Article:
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The driver acted correctly - he stayed where he was and waited for help. Although this isn't the worst position I have seen someone in, and it is very possible he could have driven out of it safely without assistance, the safest and most prudent approach was to prevent a roll. What I found surprising was the general lack of preparedness of everyone there. No one else in the group was carrying any recovery gear. One driver had a winch, but it was pretty much useless in this situation where there were no nearby trees on the side needing support. Some drivers were suggesting people hang from the roof rack on the rear corner for ballast. I hope everyone reading this understands how dangerous a situation that could be for any number of reasons.

Luckily I always carry at least some recovery gear with me. Although we haven't yet put on a front bumper or winch on the 200 series, I always carry some tow straps (both static and kinetic), soft shackles, hard shackles and a load equalizing bridle from Treaty Oak Offroad when driving offroad (and much of this equipment stays in the car 24/7 just in case.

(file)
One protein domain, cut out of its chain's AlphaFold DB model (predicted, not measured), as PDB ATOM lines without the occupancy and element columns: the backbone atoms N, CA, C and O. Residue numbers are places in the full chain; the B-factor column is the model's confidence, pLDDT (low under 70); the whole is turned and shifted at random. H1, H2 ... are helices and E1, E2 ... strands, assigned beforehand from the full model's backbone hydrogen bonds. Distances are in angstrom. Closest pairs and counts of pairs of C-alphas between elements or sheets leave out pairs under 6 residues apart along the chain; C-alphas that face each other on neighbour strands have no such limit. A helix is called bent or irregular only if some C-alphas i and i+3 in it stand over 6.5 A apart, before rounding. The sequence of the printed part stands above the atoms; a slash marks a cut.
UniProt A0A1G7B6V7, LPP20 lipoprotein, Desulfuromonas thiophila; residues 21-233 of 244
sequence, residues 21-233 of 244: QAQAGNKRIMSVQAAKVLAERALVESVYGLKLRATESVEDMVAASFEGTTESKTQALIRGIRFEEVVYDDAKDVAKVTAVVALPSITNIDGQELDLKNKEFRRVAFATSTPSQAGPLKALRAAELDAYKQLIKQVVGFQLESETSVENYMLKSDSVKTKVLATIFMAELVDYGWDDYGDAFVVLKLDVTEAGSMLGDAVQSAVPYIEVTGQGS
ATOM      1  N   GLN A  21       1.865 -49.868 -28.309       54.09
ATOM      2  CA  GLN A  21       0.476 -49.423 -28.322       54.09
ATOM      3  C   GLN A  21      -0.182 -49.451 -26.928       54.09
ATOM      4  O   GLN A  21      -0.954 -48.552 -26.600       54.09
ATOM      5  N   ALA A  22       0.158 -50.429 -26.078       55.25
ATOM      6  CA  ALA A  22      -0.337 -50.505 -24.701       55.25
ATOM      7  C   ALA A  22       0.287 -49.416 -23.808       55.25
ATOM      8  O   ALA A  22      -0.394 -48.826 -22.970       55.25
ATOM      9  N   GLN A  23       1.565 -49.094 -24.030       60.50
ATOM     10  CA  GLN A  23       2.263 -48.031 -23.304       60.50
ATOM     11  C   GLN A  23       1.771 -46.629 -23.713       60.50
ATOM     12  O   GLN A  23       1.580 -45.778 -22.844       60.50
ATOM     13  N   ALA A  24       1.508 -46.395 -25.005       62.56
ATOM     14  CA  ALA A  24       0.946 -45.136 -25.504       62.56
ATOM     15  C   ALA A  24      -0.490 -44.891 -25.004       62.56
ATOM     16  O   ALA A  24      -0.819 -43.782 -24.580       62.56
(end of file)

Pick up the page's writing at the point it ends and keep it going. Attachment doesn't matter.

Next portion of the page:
The kinetic rope and soft shackles were just the ticket here. We secured the end of the rope to the corner of the roof rack using a soft shackle, then had several people pull down for ballas using the rope while the LC drove down (the person securing the rope in the photo below got off the rig before the vehicle started moving).
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This way, if the rig began to roll uncontrollably, everyone outside the rig was safe and could let go if absolutely necessary. This also allowed enough support that all passengers were able to exit the vehicle before it began moving, so only the driver remained at risk.

So a few lessons to be learned about recoveries from this experience:
1) Always carry recovery gear. A winch isn't the perfect recovery tool for all situations, and even if you don't have a winch there are still plenty of products that can be helpful in a bad situation. Don't expect someone else to be carrying recovery equipment. Purchase quality - you don't want cheap products failing during a recovery.
2) Safety first. Think through the problem to make sure that the solution carries the least risk for all involved. Work as a team and communicate effectively. Also, never travel offroad in a single vehicle if possible - always have at least two vehicles.
3) Think outside the box. There is no one way to use recovery gear. Sometimes the best solution uses it in an uncommon way. But always go back to #2.
4) Get trained. Take recovery classes when possible at events, and watch online recovery instructional videos. Don't expect someone else to know how to use recovery equipment safely.